That was the theme also taken up by Lorenzo Fertitta, chairman/CEO of Zuffa, LLC, the parent company of the UFC. “Whatever your thoughts are on the whole transgender issue, I’ve listened to [what Mitrione said] and, in my opinion, it came off as a bit mean-spirited and is something I think warranted review,” Fertitta told Yahoo! Sports. “Obviously, this is not the easiest issue and a lot of people are questioning both sides of this thing. A fair debate and discussion of the issue should be allowed. But when you call her disgusting, and Buffalo Bill, that’s another matter. It warrants review. I think it’s the same thing the NFL would look at and the same thing that any professional organization that is at the level we’re at would at least take a look at.”

    Reading between the lines, it would seem that rather than cutting Mitrione loose — for calling Fox a “lying, sick, sociopathic, disgusting freak,” for comparing her to a serial killer character in The Silence of the Lambs, for putting the UFC in a hideous light — Fertitta is inclined to use this as an educational opportunity. That was the tenor of his rebuke, at least.

    Dana White also has fighter education in mind, but not so much focused on the issue at hand. The UFC president wants to simply teach his athletes when to do interviews and when not to. “I’m going to talk to these guys,” he said during a Tuesday conference call with reporters covering this weekend’s finale of The Ultimate Fighter. “The only time these guys really need to be doing interviews is leading up to fights. You know? It ended up being a nightmare for him.”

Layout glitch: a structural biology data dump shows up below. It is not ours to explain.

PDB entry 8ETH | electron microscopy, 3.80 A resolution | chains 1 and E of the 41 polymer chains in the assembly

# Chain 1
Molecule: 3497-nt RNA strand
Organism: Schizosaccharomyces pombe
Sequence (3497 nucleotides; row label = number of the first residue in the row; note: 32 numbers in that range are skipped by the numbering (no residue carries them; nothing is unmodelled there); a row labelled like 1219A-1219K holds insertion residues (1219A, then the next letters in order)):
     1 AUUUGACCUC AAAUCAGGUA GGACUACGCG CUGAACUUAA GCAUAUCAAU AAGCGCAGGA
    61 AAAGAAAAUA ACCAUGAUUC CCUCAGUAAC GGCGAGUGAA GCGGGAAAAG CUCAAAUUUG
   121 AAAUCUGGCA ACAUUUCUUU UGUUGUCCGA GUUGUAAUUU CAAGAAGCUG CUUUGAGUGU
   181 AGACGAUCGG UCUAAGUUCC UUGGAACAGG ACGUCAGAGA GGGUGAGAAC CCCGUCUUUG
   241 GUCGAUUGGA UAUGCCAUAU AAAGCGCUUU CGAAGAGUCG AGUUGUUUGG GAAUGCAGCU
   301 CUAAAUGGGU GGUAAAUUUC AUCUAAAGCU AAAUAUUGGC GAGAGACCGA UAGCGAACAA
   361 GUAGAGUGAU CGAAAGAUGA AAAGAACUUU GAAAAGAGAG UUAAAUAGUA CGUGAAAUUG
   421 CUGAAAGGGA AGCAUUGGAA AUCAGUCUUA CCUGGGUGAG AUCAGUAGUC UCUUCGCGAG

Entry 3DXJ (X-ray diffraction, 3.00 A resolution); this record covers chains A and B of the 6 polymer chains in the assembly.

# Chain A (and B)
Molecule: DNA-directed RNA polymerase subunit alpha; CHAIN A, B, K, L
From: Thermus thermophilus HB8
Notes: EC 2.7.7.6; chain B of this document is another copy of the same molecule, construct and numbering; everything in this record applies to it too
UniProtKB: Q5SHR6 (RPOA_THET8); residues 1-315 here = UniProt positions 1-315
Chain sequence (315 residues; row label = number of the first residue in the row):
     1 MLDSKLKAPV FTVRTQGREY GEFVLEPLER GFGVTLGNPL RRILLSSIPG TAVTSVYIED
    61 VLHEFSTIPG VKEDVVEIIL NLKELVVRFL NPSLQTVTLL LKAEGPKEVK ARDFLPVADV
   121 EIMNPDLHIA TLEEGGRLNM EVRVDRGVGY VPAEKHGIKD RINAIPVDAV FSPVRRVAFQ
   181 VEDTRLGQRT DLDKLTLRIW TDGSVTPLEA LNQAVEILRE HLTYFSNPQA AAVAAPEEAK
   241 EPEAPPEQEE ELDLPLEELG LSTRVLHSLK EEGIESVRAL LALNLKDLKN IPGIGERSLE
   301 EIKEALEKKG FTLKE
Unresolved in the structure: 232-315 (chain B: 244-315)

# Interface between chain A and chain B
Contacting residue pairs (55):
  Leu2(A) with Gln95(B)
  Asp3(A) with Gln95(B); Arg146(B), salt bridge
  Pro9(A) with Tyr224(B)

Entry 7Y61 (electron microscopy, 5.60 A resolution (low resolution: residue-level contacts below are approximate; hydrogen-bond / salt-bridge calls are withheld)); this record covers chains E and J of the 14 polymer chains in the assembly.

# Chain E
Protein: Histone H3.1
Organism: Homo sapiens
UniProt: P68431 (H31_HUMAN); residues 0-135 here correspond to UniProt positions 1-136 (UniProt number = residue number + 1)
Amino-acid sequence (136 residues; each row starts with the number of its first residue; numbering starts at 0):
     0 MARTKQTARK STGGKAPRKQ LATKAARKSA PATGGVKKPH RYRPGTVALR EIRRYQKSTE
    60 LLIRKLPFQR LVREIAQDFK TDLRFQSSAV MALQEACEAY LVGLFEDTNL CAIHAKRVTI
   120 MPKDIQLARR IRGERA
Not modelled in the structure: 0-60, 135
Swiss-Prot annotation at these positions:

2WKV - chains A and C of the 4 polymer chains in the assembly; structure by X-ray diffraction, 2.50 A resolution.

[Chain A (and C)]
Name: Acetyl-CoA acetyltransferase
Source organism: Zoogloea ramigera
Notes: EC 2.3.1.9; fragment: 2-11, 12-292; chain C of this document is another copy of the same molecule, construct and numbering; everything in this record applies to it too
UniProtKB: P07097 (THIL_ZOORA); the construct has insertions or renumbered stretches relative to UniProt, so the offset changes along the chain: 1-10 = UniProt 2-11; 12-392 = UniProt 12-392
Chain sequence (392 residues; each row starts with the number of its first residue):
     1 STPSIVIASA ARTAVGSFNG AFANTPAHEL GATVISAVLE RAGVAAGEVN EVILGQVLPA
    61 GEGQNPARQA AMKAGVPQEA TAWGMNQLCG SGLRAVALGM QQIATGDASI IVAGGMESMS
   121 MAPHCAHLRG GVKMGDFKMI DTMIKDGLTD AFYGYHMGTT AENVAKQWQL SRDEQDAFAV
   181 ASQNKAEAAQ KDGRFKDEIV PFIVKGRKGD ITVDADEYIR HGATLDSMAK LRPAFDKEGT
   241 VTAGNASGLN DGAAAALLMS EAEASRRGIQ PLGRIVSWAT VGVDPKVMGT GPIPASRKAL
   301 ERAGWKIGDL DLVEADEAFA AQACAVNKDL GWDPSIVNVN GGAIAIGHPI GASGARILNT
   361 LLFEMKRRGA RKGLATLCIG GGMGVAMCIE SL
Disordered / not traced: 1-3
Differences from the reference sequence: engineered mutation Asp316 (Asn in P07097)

White addressed the substance of Mitrione’s rant only obliquely. “It’s one of those things. It’s just a pain in the ass, you know what I mean?” he said, later adding, “What was the point of that interview? There was no point in it. Now it’s caused him a bunch of headaches and problems. It’s caused us a bunch of headaches and problems for no reason whatsoever.”

    – Jeff Wagenheim

  • Published On Apr 10, 2013
  • Ronda Rousey to coach “The Ultimate Fighter” with male and female fighters

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    Ronda Rousey, who beat Liz Carmouche at UFC 157, will be one of the coaches in next season's "The Ultimate Fighter." (Jae C. Hong/AP)

    Ronda Rousey, who beat Liz Carmouche at UFC 157, will be one of the coaches in next season’s “The Ultimate Fighter.” (Jae C. Hong/AP)

    MONTREAL — Somebody’s about to learn the armbar.